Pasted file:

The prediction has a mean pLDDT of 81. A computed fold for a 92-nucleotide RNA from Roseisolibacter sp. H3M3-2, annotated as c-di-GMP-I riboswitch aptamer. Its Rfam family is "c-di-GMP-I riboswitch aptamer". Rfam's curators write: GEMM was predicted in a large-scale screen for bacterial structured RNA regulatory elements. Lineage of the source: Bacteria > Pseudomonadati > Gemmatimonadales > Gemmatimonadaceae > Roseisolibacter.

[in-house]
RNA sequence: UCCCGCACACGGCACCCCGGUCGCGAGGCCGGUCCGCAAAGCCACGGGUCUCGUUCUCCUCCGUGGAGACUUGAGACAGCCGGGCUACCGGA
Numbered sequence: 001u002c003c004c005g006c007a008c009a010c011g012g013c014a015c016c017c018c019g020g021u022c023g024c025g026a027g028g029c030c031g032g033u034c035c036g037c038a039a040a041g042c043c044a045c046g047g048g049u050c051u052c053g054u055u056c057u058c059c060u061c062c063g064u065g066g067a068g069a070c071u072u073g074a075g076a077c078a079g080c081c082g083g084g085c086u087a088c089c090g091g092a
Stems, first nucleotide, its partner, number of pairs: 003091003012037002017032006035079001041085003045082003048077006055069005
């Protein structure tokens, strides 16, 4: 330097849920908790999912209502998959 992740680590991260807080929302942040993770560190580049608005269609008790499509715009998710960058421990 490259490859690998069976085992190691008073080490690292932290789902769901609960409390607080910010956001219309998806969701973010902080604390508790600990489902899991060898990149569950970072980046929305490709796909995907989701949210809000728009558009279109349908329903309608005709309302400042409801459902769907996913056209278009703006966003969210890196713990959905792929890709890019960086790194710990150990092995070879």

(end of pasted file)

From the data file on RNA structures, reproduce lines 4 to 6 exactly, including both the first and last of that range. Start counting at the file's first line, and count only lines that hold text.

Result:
Numbered sequence: 001u002c003c004c005g006c007a008c009a010c011g012g013c014a015c016c017c018c019g020g021u022c023g024c025g026a027g028g029c030c031g032g033u034c035c036g037c038a039a040a041g042c043c044a045c046g047g048g049u050c051u052c053g054u055u056c057u058c059c060u061c062c063g064u065g066g067a068g069a070c071u072u073g074a075g076a077c078a079g080c081c082g083g084g085c086u087a088c089c090g091g092a
Stems, first nucleotide, its partner, number of pairs: 003091003012037002017032006035079001041085003045082003048077006055069005
């Protein structure tokens, strides 16, 4: 330097849920908790999912209502998959 992740680590991260807080929302942040993770560190580049608005269609008790499509715009998710960058421990 490259490859690998069976085992190691008073080490690292932290789902769901609960409390607080910010956001219309998806969701973010902080604390508790600990489902899991060898990149569950970072980046929305490709796909995907989701949210809000728009558009279109349908329903309608005709309302400042409801459902769907996913056209278009703006966003969210890196713990959905792929890709890019960086790194710990150990092995070879």